• Share
  • Email
  • Embed
  • Like
  • Save
  • Private Content
Stuxnet  - Case Study

Stuxnet - Case Study



This presentation is for CISS6011 Special Topic: Cybersecurity

This presentation is for CISS6011 Special Topic: Cybersecurity
in University of Sydney



Total Views
Views on SlideShare
Embed Views



12 Embeds 133

http://blog.amrthabet.co.cc 86
http://amrthabet.blogspot.com 20
http://feeds.feedburner.com 15
http://www.slashdocs.com 3
http://amrthabet.blogspot.co.uk 2
http://amrthabet.blogspot.ie 1
http://amrthabet.blogspot.co.il 1
http://amrthabet.blogspot.in 1
http://www.slideshare.net 1
http://amrthabet.blogspot.se 1
http://amrthabet.blogspot.be 1
http://amrthabet.blogspot.jp 1



Upload Details

Uploaded via as Microsoft PowerPoint

Usage Rights

© All Rights Reserved

Report content

Flagged as inappropriate Flag as inappropriate
Flag as inappropriate

Select your reason for flagging this presentation as inappropriate.

  • Full Name Full Name Comment goes here.
    Are you sure you want to
    Your message goes here
Post Comment
Edit your comment

    Stuxnet  - Case Study Stuxnet - Case Study Presentation Transcript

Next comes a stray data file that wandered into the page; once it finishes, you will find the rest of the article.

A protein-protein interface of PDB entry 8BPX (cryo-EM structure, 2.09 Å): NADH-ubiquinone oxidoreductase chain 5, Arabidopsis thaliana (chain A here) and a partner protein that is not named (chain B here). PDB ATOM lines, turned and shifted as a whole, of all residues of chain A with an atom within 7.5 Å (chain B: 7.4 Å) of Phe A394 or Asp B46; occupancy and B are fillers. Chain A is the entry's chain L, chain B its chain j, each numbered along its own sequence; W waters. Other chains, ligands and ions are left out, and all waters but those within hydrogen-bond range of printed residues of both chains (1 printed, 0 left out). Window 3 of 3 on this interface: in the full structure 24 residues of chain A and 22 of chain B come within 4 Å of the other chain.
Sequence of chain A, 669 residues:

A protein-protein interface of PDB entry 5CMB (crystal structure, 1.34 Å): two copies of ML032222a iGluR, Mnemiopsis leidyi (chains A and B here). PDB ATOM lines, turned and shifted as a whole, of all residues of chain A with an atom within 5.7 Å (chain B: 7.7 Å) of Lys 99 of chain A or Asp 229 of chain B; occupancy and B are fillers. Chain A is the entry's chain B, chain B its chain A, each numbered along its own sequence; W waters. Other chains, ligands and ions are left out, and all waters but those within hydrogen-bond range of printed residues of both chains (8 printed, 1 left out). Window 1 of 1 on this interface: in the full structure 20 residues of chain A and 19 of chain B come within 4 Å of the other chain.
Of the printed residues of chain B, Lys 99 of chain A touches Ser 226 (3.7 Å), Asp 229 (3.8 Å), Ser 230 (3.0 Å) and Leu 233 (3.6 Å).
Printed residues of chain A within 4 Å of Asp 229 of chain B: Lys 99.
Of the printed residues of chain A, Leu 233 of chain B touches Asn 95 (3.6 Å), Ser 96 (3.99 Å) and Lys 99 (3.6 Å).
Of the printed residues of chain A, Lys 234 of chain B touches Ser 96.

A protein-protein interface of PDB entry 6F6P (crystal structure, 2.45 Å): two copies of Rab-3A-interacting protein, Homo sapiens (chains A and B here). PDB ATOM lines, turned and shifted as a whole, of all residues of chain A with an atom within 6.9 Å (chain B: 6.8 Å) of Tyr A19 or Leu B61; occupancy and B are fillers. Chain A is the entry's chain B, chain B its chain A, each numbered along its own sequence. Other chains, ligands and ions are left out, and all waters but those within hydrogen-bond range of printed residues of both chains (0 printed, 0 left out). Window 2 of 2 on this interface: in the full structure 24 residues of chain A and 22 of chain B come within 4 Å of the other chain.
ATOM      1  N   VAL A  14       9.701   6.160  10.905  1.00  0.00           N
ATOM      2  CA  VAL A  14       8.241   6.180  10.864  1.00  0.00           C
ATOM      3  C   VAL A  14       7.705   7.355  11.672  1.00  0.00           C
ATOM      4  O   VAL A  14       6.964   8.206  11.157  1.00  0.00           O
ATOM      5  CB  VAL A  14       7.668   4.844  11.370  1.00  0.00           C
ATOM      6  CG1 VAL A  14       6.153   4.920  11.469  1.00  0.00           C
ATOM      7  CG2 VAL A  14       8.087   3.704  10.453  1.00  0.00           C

• Case Study : Stuxnet By Amr Thabet
    • Stuxnet Overview
      • Most sophisticated malware ever seen in public
      • Uses up to 6 Vulnerabilities (5 in Win and 1 in Siemens)
      • Its code is ~ 1.5 MB (very large)
      • Has 3 Rootkits (User-Mode, Kernel-Mode & PLC Rootkit)
      • Spreads via USB Flash Memory and Network Shares
      • It updates itself via Internet by connecting (HTTP) to two Websites (encrypted connection)
      • Infects SCADA Systems
      • The First Malware that has a physical payload
    • Stuxnet Life Cycle
    • Stuxnet’s Main Dropper
      • The Dropper is a program
      • that contains the real malware
      • and carries it from PC to another
      • (like a ship)
      • It loads the Main DLL with a special way
      • It uses LoadLibraryA and Hooks the File Management APIs that’s used by LoadLibraryA to get the File from memory not from a file on the disk
    • Process Injection
      • Stuxnet injects itself into a process (usually lsass.exe)
      • It copies itself into the Memory of lsass and then forces lsass to execute it by modifying its code
      • In Stuxnet case it unloads (remove) the original process (lsass) from its memory (when the process suspended) and then loads another PE File inside the memory has the same entrypoint
    • Escalation of Privileges
      • Escalation of Privileges means do something you are not allowed to do. In stuxnet it takes the administrator privileges to install itself
      • It uses 2 vulnerabilities in win OS
      • CVE-2010-2743(MS-10-073) –Win32K.sys Keyboard Layout Vulnerability
      • CVE-xxxx-xxxx(MS-xx-xxx) –Windows Task Scheduler Vulnerability
      • These Vulnerabilities allow stuxnet to execute as a system application (runs like a system process)
    • Installation Mechanism
      • It installs these files
      • % SystemRoot%infoem7A.PNF
      • %SystemRoot%infmdmeric3.PNF
      • %SystemRoot%infmdmcpq3.PNF